The History of the Great Irish Famine of 1847 (3rd ed.) (1902) eBook

This eBook from the Gutenberg Project consists of approximately 704 pages of information about The History of the Great Irish Famine of 1847 (3rd ed.) (1902).
to such an amendment, be enabled to obtain relief without selling their land.”  “Giving up to the landlord,” not “selling,” is the phrase in the clause.  In spite of Sir George Grey’s opinion to the contrary, it would seem to ordinary readers that the worthy Alderman knew quite well the force of his amendment; it was meant to feed the starving people, even though they happened to have a little land.  Mr Gregory, replying in defence of his clause, used these words:  “Many honourable members insisted that the operation of a clause of this kind would destroy all the small farmers.  If it could have such an effect, he did not see of what use such small farmers could possibly be;” because, I suppose, they could not survive a famine that threatened the lords of the soil with bankruptcy or extinction, as they were constantly proclaiming.  Mr. Gregory’s words—­the words of a liberal, and a pretended friend of the people—­and Mr. Gregory’s clause are things that should be for ever remembered by the descendants of the slaughtered and expatriated small farmers of Ireland.  On a division, there were 119 for the clause and 9 against it.  Here are the nine who opposed the never-to-be-forgotten quarter-acre-Gregory clause:  William Sharman Crawford, B. Escott, Sir De Lacy Evans, Alderman Humphrey, A. M’Carthy, G.P.  Scrope, W. Williams.  Tellers:  William Smith O’Brien and J. Curteis.[204]


[192] So given, in the daily journals, but in Hansard the passage is much modified, and the hit at the Irish landlords disappears.

“Allow me an opportunity of correcting the error which is widely diffused among the public, and even in Parliament itself, that in Hansard’s Debates we have the means of obtaining an authentic report of parliamentary proceedings.  This is an entire delusion. Hansard is a private publication, dependent on the ordinary newspaper reports, supplemented by such corrections as members make themselves.”—­Letter of Mr. Mitchell Henry, M.P., to the Times of July 14th, 1873.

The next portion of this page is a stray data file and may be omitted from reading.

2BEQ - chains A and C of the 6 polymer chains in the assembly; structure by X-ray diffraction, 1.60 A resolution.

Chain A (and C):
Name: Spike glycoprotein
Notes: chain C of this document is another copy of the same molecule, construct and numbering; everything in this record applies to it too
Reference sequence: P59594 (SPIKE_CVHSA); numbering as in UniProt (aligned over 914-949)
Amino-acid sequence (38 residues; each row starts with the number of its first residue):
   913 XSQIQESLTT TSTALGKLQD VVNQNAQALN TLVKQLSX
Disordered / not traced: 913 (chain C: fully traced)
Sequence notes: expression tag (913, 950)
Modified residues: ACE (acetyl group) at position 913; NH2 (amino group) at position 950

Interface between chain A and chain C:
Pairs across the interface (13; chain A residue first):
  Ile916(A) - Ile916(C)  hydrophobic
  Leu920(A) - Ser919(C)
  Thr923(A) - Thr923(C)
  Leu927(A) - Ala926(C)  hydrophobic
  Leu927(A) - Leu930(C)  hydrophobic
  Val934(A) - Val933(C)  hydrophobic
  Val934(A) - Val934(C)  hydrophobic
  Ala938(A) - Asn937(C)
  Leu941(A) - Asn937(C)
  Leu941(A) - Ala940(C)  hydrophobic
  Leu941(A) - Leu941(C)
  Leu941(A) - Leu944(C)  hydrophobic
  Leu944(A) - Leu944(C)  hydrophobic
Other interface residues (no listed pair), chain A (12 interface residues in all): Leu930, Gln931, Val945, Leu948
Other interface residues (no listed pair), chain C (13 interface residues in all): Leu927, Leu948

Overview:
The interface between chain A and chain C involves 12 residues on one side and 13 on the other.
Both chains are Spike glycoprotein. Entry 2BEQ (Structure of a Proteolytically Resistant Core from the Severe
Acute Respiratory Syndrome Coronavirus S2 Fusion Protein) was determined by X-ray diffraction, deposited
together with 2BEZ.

[193] The Morning Chronicle.

[194] In some reports of the speech the words are “beggars enough for all Europe.”

[195] Mr. D’Israeli, in his Political Biography of Lord George Bentinck, quotes this passage, and, as it seems to me, manipulates it unfairly, by ending it at the word “decimated,” as if there were a full stop there, whereas the sense in the original only requires a comma, and so it is in Hansard.  To make the sense terminate at “decimated,” he moulds a sentence and a half into one, thus:  “The Chief Secretary says, that the ministers did wisely in this decision, but I differ from him when I hear, every day, of persons being starved to death, and when he, himself, admits that in many parts of the country the population had been decimated;” the censure on the Government contained in the words

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